also this...

Ottawa — The RCMP is looking into a controversial $4.8-million grant that was awarded to a pro-Canada group at the time of the 1995 referendum on Quebec sovereignty, officials have told The Globe and Mail.

The Liberal Mind and Crime

If you were a rebellious teen, and you had the choice of living with a parent who stressed your "rights", or a parent who stressed your "responsibilities", which one would you pick?

One reason Liberals win elections is that they stress rights, freedoms, and entitlements over responsibilities. And rights, freedoms, and entitlements have popular appeal, especially among the morally challenged.

Entitlements stressed engenders selfish attitudes and selfish attitudes engender rebellious attitudes and rebellious attitudes lead to criminal behaviour. A sense of grieved entitlement is the soil in which the seeds of crime are planted, watered, and grow. And Liberals have been planting and watering for twelve uninterrupted years. Such is the Liberal Mind.

As evidence of the Liberal Mind, consider the current Prime Minister. Upon hearing about the brutal slaying of a teenager on Yonge St., he immediately jumped to "the consequences of exclusion" (the same thought that PM Cretien used to justify the 9-11 terrorism) -- it's a liberal twitch. He used a real tragedy involving real people as a self-serving opportunity to advance an ephemeral Liberal "it's not their fault; it's our fault" doctrine of social behaviour. Positively. harmful. thinking.

Imagine if, every time a teenager did something wrong, a parent said, in effect, "well, you shouldn't have done it, but, I can understand why you did. We've let you down. It's our fault. We have to do more for you. We have to spend more on you. You deserve better. You deserve more.

As long as the Liberal Mind dominates Canada, so will moral decay and what moral decay leads to -- crime.

On the plus side, if Canada's concern with crime continues, the Liberals are toast. And I think I hear the electorates' hand on the toaster...

Wednesday, January 04, 2006

"Our green berets will be red" [satire]

Canada to get its own version of Green Berets

David Pugliese, CanWest News Service; Ottawa Citizen
Published: Wednesday, January 04, 2006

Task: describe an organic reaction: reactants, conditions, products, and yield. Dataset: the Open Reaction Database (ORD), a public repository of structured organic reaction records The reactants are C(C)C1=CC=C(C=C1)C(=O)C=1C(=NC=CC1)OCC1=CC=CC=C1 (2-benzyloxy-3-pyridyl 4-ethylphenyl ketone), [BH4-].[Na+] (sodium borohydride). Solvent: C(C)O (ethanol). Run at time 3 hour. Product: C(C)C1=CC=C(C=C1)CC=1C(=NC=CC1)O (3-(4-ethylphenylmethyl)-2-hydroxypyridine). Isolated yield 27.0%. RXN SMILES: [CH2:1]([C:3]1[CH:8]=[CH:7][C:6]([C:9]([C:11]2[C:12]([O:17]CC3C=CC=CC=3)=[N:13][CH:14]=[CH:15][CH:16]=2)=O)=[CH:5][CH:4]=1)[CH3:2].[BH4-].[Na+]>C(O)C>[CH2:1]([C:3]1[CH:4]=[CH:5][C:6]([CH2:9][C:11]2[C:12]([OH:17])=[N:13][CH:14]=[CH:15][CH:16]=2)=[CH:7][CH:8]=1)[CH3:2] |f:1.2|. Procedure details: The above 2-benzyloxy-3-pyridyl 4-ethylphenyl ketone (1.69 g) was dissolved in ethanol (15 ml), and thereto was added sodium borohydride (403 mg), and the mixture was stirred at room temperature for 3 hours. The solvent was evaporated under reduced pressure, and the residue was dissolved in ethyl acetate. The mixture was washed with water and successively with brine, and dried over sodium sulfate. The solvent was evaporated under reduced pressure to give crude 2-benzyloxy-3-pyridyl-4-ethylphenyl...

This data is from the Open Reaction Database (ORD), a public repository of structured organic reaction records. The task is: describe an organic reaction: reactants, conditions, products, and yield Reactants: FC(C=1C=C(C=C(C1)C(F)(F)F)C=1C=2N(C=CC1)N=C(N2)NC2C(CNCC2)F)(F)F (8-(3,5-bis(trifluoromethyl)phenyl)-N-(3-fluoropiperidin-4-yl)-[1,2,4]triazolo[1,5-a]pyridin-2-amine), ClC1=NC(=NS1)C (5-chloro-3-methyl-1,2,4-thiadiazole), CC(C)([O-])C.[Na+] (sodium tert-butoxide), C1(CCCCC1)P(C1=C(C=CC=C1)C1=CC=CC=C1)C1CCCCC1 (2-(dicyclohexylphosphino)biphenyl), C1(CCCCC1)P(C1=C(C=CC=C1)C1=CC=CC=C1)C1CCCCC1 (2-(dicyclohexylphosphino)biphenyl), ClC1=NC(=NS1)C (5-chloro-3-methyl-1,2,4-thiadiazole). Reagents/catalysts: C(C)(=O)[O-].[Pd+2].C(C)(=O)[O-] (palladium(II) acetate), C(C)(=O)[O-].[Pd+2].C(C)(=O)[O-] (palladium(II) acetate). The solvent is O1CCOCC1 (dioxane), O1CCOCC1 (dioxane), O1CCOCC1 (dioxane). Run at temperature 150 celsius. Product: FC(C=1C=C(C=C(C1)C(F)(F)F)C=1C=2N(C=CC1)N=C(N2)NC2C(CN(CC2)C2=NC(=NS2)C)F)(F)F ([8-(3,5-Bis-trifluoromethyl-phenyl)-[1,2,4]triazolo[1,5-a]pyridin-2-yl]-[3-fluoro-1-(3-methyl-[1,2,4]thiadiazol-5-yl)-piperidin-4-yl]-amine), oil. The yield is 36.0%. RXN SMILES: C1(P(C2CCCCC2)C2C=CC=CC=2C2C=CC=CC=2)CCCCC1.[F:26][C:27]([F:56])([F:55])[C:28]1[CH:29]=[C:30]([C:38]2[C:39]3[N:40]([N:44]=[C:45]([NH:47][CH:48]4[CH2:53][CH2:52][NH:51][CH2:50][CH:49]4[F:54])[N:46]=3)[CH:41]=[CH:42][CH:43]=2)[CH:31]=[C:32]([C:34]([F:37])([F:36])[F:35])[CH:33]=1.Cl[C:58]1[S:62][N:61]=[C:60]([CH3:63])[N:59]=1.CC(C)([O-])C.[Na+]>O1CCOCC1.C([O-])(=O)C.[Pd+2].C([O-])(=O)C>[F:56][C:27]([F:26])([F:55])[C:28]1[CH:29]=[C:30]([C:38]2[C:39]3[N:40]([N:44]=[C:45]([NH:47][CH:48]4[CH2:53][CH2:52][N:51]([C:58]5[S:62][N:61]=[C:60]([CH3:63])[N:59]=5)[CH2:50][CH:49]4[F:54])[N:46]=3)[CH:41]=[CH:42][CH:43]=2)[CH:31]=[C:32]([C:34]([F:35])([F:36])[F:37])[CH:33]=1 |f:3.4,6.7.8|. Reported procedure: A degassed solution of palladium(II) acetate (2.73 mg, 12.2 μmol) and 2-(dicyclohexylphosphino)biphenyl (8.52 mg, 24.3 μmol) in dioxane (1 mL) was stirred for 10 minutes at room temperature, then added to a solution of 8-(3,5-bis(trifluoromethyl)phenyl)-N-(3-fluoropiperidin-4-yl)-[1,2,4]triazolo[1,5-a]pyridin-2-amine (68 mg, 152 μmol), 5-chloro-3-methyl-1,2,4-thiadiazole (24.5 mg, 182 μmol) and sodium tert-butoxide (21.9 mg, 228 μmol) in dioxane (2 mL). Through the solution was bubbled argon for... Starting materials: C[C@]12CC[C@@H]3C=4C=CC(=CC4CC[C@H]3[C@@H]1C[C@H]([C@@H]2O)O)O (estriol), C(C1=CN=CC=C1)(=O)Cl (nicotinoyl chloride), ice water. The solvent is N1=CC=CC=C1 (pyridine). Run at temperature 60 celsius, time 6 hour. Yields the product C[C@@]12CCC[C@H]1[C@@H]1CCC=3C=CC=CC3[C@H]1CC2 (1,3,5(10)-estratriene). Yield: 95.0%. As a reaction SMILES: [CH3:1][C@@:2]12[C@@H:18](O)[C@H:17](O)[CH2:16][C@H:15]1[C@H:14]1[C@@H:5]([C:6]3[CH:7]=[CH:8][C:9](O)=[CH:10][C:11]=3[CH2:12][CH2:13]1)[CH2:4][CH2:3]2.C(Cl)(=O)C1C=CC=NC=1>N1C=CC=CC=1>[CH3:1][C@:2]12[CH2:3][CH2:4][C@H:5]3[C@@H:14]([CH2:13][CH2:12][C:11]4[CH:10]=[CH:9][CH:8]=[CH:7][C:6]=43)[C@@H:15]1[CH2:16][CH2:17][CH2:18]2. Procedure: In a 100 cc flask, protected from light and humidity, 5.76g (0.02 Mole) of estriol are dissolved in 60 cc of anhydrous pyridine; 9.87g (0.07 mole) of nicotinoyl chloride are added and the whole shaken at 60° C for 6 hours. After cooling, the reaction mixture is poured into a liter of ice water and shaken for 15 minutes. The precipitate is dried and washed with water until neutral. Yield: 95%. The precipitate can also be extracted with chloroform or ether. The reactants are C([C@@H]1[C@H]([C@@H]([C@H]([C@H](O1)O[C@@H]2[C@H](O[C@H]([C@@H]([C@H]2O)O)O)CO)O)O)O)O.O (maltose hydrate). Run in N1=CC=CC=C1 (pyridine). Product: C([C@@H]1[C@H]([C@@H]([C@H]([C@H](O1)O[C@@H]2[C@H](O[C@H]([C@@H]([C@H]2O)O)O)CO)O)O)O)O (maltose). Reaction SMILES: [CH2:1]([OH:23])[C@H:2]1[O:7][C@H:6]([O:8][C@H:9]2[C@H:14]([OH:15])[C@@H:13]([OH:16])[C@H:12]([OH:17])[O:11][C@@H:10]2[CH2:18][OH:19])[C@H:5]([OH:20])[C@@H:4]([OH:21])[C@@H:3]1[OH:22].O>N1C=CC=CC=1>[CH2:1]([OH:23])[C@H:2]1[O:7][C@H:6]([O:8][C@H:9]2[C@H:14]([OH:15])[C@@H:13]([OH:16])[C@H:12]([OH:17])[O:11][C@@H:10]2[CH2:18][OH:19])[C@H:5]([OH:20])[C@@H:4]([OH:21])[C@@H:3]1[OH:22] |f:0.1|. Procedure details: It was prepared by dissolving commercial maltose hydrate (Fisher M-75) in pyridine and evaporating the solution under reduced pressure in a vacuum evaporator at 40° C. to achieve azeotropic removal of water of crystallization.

[satirized by RKB]

OTTAWA -- The Canadian military will create a 10-strong special-forces unit to be located at Canadian Forces Base Petawawa. News of the announcement apparently leaked out earlier today, as the market saw an unexpected spike in beret sales and suspicious trading patterns in used military equipment. When asked about this, military spokesman H. G. Shultz, speaking on behalf of the present government, said, "I know nothing, nothing!".

The quick-response team, dubbed Soldiers Helping United Nations will consist of an elite, ten-person unit known as a 10-SHUN.

Military spokesman Maj. Doug Outt said "What you're looking at is high mobility, high training, with both conventional and non-conventional capabilities." Outt said. "Think of (U.S. army) Ranger battalions, Green Berets, those sort of skill sets, only without guns or nasty offensive weapons".

When asked about non-conventional capabilities, Outt offered, "Well, if confronted with a terrorist, they could probably throw a cup of hot Tim Hortons coffee in his or her face". It is not known if Tim Hortons will be an official sponsor of the new regiment, but it is rumoured that the forces have been making discreet inquiries concerning the availability of surplus Tim Hortons uniforms.

The new regiment is expected to be operational by the end of August with about half its headquarters and support personnel in place. The unit will continue to build in size, adding one person a year over the next five to six years until it gets to full strength.

Equipment will be initially borrowed from other army units but eventually new gear will be purchased for the regiment, Outt said. Bake-sales and army-navy white elephant sales are planned, and the troops may also go door-to-door.

An Ottawa-based civil-service staff of 5,000 persons will be developed to support the unit, which reportedly will include a 24/7 1-800 number available for troops to call-in if they have any questions. Services will be provided in both official languages. The government is said to be looking into establishing an additional civil service dept. to provide provisioning and logistical support to the support staff. The size of this latter unit will be decided later, a spokesman indicated.

As for the berets, an army spokesman revealed that an elite team of provisioners has been tasked with the responsibility to source the berets. The provisioners are expected to follow the strictly oral recommendations of an outside consultant with close connections to this government. The consultant reportedly advised the army to visit a Roots store. The spokesman confided that while the exact specifications for the beret are classified "for obvious reasons", they are looking for something in a natural, non-synthetic material similar to that worn by the famed US Green Berets. "Except of course," he said, "our green berets will be red."

"... nothing intellectually compelling or challenging.. bald assertions coupled to superstition... woefully pathetic"